UW Chancellor links faith and economics

UW Chancellor links faith and economics

It was a rare moment when the chancellor of the University of Wisconsin-Madison had a chance to address two of her passions – economics and Christianity.

Chancellor Rebecca Blank talked on Wednesday to students, faculty, and community members at Upper House, an off-campus venue that provides a forum for the exploration of belief and action.

In addition to being leader of a public educational institution, Blank is an internationally respected economist and someone who is a regular participant at a local church – First Congregational United Church of Christ near Camp Randall Stadium.

As she addressed the theme of her talk – “Is the Market Moral? Reflections on Religion, Economics, and Justice” – she referred back to a book with a similar title that she wrote with William McGurn in 2003 even as she updated some of the issues to reflect today’s climate.

Blank described four fundamental characteristics of the market: self-interest, individualized decision making, more is better, and want and needs are not moral. This makes the market a place where it is all about how the individual can get ahead.

In contrast, she said, the four critical characteristics of faith are being called into community, being called to be other-interested, sensing an abundance in the spirit, and recognizing that choices are not morally neutral. The chancellor added a bonus characteristic: the need to care for the poor and marginalized.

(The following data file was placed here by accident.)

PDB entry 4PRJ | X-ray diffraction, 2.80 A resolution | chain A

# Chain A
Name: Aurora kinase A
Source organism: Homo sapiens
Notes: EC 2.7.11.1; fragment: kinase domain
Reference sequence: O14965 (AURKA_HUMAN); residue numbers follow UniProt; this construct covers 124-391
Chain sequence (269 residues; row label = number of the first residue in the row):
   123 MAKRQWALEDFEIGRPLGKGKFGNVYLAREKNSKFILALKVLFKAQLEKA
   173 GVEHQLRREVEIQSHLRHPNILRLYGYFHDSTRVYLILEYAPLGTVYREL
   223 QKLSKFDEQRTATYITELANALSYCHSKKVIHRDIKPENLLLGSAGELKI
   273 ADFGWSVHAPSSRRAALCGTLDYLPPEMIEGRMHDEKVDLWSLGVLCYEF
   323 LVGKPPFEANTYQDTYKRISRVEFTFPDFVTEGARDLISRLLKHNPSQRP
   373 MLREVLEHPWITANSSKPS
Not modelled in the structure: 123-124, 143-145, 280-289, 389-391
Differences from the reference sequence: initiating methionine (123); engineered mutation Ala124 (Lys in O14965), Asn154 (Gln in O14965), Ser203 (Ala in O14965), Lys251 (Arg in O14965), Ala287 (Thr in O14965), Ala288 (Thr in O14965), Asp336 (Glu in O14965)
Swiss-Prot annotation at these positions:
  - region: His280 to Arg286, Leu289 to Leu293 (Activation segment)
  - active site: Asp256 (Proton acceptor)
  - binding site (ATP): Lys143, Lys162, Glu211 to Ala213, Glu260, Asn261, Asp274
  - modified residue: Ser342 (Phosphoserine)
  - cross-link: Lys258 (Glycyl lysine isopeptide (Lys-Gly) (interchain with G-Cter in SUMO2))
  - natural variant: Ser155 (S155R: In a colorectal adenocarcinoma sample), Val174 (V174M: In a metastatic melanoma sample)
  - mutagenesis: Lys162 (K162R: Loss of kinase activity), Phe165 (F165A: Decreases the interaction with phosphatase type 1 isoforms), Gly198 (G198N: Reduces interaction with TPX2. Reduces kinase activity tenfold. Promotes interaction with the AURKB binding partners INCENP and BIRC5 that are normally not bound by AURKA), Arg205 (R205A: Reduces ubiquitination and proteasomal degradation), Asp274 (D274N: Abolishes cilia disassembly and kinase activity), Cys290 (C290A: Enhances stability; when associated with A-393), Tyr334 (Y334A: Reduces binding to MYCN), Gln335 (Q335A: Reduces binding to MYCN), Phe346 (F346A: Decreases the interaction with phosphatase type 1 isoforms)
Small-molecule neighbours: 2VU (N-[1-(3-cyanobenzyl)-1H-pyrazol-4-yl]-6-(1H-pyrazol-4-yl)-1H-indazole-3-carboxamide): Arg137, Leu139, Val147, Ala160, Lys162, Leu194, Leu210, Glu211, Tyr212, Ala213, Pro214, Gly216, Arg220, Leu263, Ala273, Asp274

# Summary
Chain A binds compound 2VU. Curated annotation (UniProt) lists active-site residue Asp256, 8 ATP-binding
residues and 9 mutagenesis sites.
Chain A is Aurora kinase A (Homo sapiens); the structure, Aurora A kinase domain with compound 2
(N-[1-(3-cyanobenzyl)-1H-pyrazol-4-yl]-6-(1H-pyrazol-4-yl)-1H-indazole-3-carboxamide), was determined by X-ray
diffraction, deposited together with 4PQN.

Blank described how Christians go about combining the market and their faith. There are three options, she said. One is to completely withdraw from society. A second is to keep the market and the Christian walk separate. But Blank chooses the third alternative: “Living consciously in both realities.”

She listed what she does to make this her solution to the conflict of the market and faith:

  • Paying very close attention to how one treats others
  • Taking giving seriously
  • Thinking consciously of economic choices
  • Engaging in civic and political choices from Jesus’s works with the poor.

The chancellor said she regularly attends church and it reminds her that this solution is very doable. She shared that she began going to church because of it is an institution that engaged with the community. Now she has learned that she is in church for the spirituality. In her words, “I have felt the spirit, learned the importance of prayer, and have a sense of grace and mercy.”

She ended with a quote from the New Testament book known as Hebrews: “There, since we are surrounded by so great a cloud of witnesses, let us also lay aside every weight and the sin that clings so closely and let us run with perseverance the race that is set before us.” (12:1)

Blank urged the audience to run with perseverance while living in the market and in faith.

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